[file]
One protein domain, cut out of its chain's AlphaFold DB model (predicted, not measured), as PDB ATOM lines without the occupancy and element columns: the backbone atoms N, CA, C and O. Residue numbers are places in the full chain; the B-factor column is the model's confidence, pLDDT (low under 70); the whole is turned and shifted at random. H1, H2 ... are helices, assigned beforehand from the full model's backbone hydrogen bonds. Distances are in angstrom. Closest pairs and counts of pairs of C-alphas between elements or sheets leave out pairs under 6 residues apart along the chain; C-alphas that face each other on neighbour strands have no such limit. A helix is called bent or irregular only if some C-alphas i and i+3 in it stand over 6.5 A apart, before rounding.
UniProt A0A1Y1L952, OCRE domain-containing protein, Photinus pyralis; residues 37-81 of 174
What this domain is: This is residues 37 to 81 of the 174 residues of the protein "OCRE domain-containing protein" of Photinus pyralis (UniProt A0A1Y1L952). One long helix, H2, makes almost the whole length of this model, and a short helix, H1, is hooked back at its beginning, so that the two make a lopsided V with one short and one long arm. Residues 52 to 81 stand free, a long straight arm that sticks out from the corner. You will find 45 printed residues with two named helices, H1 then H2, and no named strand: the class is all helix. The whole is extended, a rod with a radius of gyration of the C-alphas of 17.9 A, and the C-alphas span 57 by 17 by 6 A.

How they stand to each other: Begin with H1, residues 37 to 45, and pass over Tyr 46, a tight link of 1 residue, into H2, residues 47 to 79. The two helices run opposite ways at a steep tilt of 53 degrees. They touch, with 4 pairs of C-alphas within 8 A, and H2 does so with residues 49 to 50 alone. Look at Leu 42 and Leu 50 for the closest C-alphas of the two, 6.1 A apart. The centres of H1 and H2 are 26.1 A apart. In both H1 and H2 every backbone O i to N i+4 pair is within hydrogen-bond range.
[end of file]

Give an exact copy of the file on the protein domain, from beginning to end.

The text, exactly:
One protein domain, cut out of its chain's AlphaFold DB model (predicted, not measured), as PDB ATOM lines without the occupancy and element columns: the backbone atoms N, CA, C and O. Residue numbers are places in the full chain; the B-factor column is the model's confidence, pLDDT (low under 70); the whole is turned and shifted at random. H1, H2 ... are helices, assigned beforehand from the full model's backbone hydrogen bonds. Distances are in angstrom. Closest pairs and counts of pairs of C-alphas between elements or sheets leave out pairs under 6 residues apart along the chain; C-alphas that face each other on neighbour strands have no such limit. A helix is called bent or irregular only if some C-alphas i and i+3 in it stand over 6.5 A apart, before rounding.
UniProt A0A1Y1L952, OCRE domain-containing protein, Photinus pyralis; residues 37-81 of 174
What this domain is: This is residues 37 to 81 of the 174 residues of the protein "OCRE domain-containing protein" of Photinus pyralis (UniProt A0A1Y1L952). One long helix, H2, makes almost the whole length of this model, and a short helix, H1, is hooked back at its beginning, so that the two make a lopsided V with one short and one long arm. Residues 52 to 81 stand free, a long straight arm that sticks out from the corner. You will find 45 printed residues with two named helices, H1 then H2, and no named strand: the class is all helix. The whole is extended, a rod with a radius of gyration of the C-alphas of 17.9 A, and the C-alphas span 57 by 17 by 6 A.

How they stand to each other: Begin with H1, residues 37 to 45, and pass over Tyr 46, a tight link of 1 residue, into H2, residues 47 to 79. The two helices run opposite ways at a steep tilt of 53 degrees. They touch, with 4 pairs of C-alphas within 8 A, and H2 does so with residues 49 to 50 alone. Look at Leu 42 and Leu 50 for the closest C-alphas of the two, 6.1 A apart. The centres of H1 and H2 are 26.1 A apart. In both H1 and H2 every backbone O i to N i+4 pair is within hydrogen-bond range.